Starting off, weather forecasting is determining the temperature, wind, cloud cover, and precipitation conditions on a day (or hour) in the future. Climate forecasting is determining the character and timing of the seasons.

Even if one knows what the climate is, that knowledge doesn't help one too much with weather forecasting. For example, if one lives in Southeast Michigan (as I do), then one would know that the climate of the region is that of four seasons, with relatively cold winters and warm summers; rainy springs and falls; snow melt usually coming around March; prevailing winds from the west-southwest; a mean air temperature of around 50F; and an average monthly precipitation of 2.8 inches. However, knowing all of this doesn't allow one to know what the temperature, precipitation, and wind speed will be tomorrow or even this weekend. All one can say with absolute confidence is that it is more likely to be like weather expected in the autumn than it is weather that would expected any other time of the year. In other words, the climate model of ascribing characteristics of a "Continental Temperate Zone" tells one as much about weather patterns occurring now as future climate models tell one of future weather.

In the same way that one cannot predict the weather this weekend even though one knows the climate of this region (although I can make informed predictions based on knowledge of my regional climate), one cannot predict the weather of the future from climate models. However, one can say that if average annual temperatures increase by 2C (~3.6F), certain trends in weather patterns (i.e., physical responses around the globe, including glacial melting leading to sea level rise, warming of oceans leading to more intense storms, melting permafrost leading to releases of formerly trapped methane, etc.) will be seen.

The problems of percentages

This morning I read a Treehugger entry on how much greater New York City is now that their bicycling metric has increased by 26% over the last year. I don't have any problem with the article message, or it's tone, except that the writer states:
"[the increase] is a lot by any measure, though it is lower than the 35% increase in 2008."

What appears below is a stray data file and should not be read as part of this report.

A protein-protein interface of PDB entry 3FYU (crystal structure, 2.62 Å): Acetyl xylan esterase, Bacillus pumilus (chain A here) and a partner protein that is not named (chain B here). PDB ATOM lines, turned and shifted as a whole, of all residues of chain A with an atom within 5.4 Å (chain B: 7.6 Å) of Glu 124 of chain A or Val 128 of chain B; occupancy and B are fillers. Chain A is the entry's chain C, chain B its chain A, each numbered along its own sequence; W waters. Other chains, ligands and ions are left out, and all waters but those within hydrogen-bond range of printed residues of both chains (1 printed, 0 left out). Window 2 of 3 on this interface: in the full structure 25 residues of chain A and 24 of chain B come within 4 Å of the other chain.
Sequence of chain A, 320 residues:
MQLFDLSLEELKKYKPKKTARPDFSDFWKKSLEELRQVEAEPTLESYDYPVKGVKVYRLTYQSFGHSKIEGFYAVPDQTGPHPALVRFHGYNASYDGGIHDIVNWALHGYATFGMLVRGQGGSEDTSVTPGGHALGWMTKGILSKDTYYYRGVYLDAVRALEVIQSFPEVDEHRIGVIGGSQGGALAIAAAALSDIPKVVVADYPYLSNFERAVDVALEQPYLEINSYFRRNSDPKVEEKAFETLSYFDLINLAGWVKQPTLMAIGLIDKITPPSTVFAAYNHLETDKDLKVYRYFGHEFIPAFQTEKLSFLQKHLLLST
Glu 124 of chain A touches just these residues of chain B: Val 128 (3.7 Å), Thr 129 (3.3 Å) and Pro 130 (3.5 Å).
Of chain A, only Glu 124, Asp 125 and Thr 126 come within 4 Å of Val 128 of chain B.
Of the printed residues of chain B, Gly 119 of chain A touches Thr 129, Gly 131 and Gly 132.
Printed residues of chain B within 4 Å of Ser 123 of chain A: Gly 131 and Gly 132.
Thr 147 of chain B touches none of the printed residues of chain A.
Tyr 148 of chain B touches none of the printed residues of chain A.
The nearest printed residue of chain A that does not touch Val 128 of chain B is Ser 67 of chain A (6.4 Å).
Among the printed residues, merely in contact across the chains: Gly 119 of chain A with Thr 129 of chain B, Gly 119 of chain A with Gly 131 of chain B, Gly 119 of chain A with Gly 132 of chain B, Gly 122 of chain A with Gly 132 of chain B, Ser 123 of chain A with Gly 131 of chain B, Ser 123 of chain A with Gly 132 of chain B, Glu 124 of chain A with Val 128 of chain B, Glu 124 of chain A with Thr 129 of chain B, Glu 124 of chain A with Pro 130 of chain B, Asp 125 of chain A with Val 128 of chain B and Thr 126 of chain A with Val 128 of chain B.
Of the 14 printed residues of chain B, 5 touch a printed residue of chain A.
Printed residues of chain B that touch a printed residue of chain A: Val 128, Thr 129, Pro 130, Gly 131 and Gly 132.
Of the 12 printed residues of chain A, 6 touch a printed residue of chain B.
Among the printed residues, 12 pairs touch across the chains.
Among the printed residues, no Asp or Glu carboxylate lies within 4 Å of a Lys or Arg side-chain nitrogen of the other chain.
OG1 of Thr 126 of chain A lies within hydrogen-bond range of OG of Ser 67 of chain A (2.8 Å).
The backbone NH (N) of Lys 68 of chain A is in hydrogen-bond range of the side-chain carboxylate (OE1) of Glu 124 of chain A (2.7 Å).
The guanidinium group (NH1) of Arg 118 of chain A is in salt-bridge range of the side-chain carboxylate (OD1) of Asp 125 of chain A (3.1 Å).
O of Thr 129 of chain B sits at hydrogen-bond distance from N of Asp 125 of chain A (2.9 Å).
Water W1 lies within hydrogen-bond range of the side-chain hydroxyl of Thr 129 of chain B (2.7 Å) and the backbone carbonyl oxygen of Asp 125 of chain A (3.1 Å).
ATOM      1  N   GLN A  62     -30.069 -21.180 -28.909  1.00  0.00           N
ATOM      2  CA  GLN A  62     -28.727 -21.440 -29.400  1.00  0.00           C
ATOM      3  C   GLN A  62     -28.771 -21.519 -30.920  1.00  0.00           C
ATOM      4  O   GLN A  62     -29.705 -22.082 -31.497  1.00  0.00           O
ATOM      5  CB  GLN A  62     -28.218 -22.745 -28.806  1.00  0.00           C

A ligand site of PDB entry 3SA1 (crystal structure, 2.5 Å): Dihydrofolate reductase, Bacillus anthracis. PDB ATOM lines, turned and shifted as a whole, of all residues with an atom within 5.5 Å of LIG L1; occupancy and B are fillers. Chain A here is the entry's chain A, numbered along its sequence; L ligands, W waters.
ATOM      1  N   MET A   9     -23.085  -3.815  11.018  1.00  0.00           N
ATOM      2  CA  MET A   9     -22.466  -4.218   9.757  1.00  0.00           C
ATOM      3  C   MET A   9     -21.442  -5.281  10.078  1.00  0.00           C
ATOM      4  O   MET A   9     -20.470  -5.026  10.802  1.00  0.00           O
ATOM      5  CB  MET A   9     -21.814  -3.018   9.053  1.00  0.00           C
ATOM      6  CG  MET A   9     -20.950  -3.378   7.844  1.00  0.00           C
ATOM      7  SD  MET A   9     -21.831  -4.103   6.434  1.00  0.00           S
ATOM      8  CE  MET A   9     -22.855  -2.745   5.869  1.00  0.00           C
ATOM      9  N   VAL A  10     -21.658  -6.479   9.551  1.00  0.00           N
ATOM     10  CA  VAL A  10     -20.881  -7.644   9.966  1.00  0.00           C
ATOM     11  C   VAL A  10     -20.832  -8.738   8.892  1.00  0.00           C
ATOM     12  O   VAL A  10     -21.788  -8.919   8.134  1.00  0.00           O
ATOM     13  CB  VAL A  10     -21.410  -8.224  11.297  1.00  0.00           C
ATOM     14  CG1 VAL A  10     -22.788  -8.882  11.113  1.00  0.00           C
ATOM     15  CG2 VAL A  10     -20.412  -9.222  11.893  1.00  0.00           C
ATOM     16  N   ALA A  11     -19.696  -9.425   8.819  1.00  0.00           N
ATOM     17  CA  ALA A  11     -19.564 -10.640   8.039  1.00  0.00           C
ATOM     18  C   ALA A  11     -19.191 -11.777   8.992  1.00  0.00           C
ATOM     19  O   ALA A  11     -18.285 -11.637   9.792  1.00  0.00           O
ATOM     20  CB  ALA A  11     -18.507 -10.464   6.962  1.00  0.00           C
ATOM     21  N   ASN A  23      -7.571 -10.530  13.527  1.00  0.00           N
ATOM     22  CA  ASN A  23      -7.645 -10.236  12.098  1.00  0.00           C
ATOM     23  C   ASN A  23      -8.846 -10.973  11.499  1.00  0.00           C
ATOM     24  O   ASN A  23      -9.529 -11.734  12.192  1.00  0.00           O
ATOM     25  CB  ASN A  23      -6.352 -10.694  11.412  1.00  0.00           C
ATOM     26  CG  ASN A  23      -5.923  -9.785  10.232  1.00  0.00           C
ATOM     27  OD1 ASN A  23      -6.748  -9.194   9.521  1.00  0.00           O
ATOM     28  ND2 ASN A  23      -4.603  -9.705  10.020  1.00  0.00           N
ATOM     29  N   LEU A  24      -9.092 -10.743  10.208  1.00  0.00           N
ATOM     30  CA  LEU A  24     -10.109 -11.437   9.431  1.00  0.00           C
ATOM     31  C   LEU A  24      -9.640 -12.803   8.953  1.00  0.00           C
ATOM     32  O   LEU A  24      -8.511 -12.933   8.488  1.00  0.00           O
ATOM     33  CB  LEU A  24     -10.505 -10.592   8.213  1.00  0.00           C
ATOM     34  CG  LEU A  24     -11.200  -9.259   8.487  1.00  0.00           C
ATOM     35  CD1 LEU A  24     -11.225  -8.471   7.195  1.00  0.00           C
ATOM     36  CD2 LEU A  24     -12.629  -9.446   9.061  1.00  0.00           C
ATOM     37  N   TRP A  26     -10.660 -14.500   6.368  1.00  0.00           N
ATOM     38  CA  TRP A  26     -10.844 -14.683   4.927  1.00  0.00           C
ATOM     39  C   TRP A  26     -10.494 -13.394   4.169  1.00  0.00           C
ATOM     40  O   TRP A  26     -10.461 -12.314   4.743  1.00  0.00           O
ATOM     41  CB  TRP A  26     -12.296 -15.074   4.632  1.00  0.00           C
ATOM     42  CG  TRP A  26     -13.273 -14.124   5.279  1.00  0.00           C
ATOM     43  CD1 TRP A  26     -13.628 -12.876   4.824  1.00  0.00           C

That's an example of a poor understanding of mathematics. Why? Well, the increase in cycling went from 255 in 2008 to 321 in 2009, an increase of 66 points. The increase from 2007 to 2008 was 62 points. In other words, the two years' increases were roughly the same in terms of absolute value, but not in terms of percentage.

A percent growth means that the total value must increase in ever-greater amounts. In other words, a percent growth rate of 1% means that the initial value will double after 70 years; 2% will double in 35 years; 3% will double in 24 years; and so on. If the percent growth of 26% is continued, it would take only 3 years to double the initial value; in this case to go from 321 to 642 (which would be awesome).

On the other hand, a "mere" growth of 64 points per year (the average increase over the years) means an ever-decreasing annual percentage growth. Declining from the "lower" value of 26% it will sink to 17%, 14%, 12%, 11%, and so on in succeeding years (slowly approaching a 0% increase limit). Of course, the value will still have doubled by 2014 if the increment stays constant; two years slower than if the 26% growth rate was maintained.

Thinking in terms of percent growth is problematic, since thinking of percents in this way is actually implicitly implies that one is looking at growth rates. However, a growth of 0% is not the same as a growth rate of 0%. A growth of 0% from 2008 to 2009 would have meant a value of 255 in both years. However, a growth rate of 0% would mean that 2009 would have been 317 (instead of 321). In other words, the growth rate from 2008 to 2009 was relatively close to 0%.

But let's look at the overall benefit: in the twenty years since 1989 (the low point in the graph), the metric has increased by 418%. That's awesome!

Stupid Homophobic Hateful Legislation ... sung to a tune we all know

Come one everyone, you know the chorus now!

Wednesday, November 04, 2009

New haircut

New Haircut
Got a haircut at the Douglas J Aveda school. Not too bad of a job for $16 (which included free coffee, scalp massage, shampoo, and cut), so I'll likely go back there again.